Graphene has been found to offer an alternative as a replacement for sand in concrete as well as a reinforcing additive in cement.
Researchers at Rice University in the US discovered that graphene could be used in place of sand due to sand mining rates outstripping natural replenishment. Metallurgical coke is a coal-based product.
As sand comprises 30% of concrete, it represents a significant part, according to Satish Nagarajaiah, Professor of Civil and Environmental Engineering and Mechanical Engineering.
“The fact that we’re on the brink of a ‘sand crisis’ motivates us to look for alternatives, and metallurgical coke, which costs about the same as sand at about 10% of the cost of concrete, could help not only make better quality concrete, but also eventually translate into significant savings,” he said.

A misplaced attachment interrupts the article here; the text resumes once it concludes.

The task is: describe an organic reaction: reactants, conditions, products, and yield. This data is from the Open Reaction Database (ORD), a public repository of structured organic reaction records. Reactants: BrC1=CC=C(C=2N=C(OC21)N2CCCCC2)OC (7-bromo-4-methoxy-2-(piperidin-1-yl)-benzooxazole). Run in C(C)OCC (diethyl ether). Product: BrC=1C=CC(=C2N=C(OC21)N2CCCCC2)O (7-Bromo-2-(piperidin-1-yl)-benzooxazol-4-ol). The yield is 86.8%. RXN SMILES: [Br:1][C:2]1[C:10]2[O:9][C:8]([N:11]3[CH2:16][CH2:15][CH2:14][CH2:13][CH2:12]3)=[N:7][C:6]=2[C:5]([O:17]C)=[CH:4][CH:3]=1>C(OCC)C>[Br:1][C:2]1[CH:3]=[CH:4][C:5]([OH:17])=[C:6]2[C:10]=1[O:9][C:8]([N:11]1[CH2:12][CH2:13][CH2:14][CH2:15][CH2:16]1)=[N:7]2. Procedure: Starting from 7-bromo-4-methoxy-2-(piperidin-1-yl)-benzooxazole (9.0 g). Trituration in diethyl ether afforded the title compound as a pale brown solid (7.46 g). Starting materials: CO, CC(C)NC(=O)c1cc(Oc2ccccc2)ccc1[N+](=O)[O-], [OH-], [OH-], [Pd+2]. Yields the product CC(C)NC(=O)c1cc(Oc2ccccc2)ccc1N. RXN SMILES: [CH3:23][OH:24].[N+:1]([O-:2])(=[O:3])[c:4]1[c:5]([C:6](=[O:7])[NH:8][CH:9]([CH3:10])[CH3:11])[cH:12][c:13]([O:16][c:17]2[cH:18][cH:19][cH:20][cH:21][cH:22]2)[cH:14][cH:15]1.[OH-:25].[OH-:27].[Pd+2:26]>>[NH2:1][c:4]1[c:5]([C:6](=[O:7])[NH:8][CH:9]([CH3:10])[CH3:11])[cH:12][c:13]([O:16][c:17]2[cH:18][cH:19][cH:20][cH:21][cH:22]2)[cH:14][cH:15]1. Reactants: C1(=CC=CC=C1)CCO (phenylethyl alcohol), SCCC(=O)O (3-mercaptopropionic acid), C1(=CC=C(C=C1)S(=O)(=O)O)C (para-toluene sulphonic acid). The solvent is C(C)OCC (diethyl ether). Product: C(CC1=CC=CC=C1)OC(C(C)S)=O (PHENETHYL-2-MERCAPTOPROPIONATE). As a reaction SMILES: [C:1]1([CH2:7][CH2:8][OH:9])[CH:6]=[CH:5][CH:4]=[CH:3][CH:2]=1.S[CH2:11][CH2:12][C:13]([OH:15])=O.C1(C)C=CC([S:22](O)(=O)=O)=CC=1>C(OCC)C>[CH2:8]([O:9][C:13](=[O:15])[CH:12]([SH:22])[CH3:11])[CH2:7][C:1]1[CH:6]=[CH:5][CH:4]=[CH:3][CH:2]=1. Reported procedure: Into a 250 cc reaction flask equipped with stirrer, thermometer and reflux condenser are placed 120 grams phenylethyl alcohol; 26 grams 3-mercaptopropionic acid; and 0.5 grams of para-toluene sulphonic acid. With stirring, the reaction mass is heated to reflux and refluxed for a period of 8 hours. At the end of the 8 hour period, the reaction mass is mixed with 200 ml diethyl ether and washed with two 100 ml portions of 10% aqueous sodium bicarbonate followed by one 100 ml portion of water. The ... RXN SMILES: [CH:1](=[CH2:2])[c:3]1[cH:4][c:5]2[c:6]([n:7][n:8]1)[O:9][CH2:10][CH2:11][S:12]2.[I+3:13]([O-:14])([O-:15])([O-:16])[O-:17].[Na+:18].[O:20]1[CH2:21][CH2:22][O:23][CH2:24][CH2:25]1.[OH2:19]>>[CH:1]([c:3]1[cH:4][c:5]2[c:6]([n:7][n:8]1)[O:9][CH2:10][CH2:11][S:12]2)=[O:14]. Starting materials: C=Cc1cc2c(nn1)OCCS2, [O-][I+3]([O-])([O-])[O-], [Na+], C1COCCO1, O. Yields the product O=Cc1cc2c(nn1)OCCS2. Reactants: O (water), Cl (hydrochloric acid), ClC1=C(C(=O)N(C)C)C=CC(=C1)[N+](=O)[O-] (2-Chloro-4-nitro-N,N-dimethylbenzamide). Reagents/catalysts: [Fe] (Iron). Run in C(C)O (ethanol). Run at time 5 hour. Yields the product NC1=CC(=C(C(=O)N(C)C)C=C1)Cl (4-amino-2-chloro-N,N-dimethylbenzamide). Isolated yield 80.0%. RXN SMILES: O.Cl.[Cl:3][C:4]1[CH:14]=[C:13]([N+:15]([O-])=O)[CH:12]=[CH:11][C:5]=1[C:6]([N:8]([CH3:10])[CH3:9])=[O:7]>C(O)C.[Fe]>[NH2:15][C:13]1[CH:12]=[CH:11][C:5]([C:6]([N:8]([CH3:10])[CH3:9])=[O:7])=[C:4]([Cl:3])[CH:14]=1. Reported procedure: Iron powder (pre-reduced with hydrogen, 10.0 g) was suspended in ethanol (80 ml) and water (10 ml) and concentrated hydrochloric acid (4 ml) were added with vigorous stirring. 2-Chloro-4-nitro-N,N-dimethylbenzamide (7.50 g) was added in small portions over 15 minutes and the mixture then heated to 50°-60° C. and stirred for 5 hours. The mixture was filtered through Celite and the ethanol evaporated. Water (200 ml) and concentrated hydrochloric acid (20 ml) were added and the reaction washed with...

Flash joule heating produces graphene faster and at a larger scale than previous methods. It has the potential to reduce reliance on natural sand and lower carbon emissions in the concrete industry, making the technology more sustainable for urban development.
With almost 70% of the global population expected to live in urban areas in around 25 years, demand for concrete is projected to grow significantly. Consequently, so will sand mining which has tripled since the turn of the century to currently 50 billion tons annually.
While it will take some time for the cost of graphene to be low enough for this to be viable, said the researchers, it shows there are alternatives to pursue.